Vincent Gladstone had just enjoyed a pleasant summer evening listening to outdoor music at Harbour Quay and was driving home on his motorcycle, nicknamed Roxy Roller, when a truck turned suddenly in front of him.
Gladstone hit the brakes as best he could. With heavy traffic in the area—it was a Saturday evening, Aug. 15—he had nowhere else to turn, and he hit the pickup truck. He went flying off his motorcycle and over the bed of the truck, skidding on the pavement when he landed.
“I remember spinning like a top and feeling my skin come off,” he recalled. “My first thought was I was sure I was going to die.” His 2009 Harley Davidson Road King was a writeoff.
Port Alberni RCMP Sgt. Peter Dionne confirmed on Saturday, Aug. 15 a pickup truck travelling east on River Road turned left onto Heath Road in front of a westbound motorcycle “that was unable to avoid the truck.”
The drivers and witnesses remained on scene, Dionne said, noting that neither alcohol nor speed were considered factors in the collision.
Gladstone, a Port Alberni contractor and longtime motorcycle enthusiast, received a dislocated right shoulder, fractured right wrist, a hematoma on his left hip and back, and dozens of abrasions.
While his injuries were not life-threatening, Gladstone said the accident was a wakeup call. He also has a warning for other drivers: be vigilant about motorcycle traffic on the road.
“This is another example of how invisible we motorcycle riders seem to be to people in cars.”
This was Gladstone’s second accident on a motorcycle—the first happened in 2013 on Interstate 5 outside of Seattle when he and another rider he was travelling with were both hit; Gladstone sustained broken bones and other serious injuries. “The first one almost killed me and the second one should have. Witnesses said I flew 25 feet and bounced…I got lucky beyond belief.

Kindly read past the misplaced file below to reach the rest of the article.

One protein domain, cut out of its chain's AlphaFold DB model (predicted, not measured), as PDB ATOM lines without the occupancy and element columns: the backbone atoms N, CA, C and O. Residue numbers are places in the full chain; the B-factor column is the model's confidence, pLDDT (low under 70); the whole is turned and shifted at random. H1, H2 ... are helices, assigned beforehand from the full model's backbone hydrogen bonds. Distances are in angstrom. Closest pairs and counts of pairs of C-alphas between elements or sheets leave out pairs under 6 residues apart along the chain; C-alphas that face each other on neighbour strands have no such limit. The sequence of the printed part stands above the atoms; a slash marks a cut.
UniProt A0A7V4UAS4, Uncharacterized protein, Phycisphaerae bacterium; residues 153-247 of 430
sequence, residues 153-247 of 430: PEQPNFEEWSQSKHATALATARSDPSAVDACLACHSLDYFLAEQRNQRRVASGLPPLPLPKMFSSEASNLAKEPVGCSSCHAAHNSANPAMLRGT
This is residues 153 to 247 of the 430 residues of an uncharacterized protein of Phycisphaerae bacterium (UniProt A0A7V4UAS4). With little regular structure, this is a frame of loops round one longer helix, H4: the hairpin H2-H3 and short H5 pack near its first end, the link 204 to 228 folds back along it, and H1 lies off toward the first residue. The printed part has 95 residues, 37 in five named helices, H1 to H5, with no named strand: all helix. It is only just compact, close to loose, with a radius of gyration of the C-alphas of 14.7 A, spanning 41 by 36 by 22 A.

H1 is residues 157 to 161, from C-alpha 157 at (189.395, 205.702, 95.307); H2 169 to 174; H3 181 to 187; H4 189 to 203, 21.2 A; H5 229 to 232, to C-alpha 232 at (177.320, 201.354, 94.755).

“Everybody stopped so quickly and I’m grateful,” he said of passersby.
Port Alberni was named ‘Canada’s Most Rider Friendly Community’ in May 2017 after Community Futures Alberta sponsored an online contest. Bragging rights came with signage and a $35,000 marketing campaign with Belt Drive Betty magazine and TV productions.
The city also hosts the Port Alberni Toy Run every year, collecting toys and cash donations from rider participants to fund youth-focused programs and events throughout the year. This year’s event will still take place on Saturday, Sept. 19, but it will be a drive-by event instead of the normal two-day social gathering.
Gladstone said the ‘rider friendly’ designation is not enough: people need to do more to be aware of motorcycles riding in and around the city.
“People just aren’t looking for us,” he said.
“Please keep your eyes wide open and your attention sharply scanning for motorcycles, kids on bikes, joggers and cyclists, etc. I’m so grateful to be alive.”
Not even a week after Gladstone’s accident, and there were three collisions involving a dirt bike and two motorcycles in less than 24 hours—two motorcycle incidents within a block and a couple of hours of each other on Johnston Road, across from Walmart.
“I’ve been riding for just over 41 years and you can never see this coming,” he said.
“Please be safe and hyper-aware that people are either distracted by their devices or not paying attention to motorcycles.”
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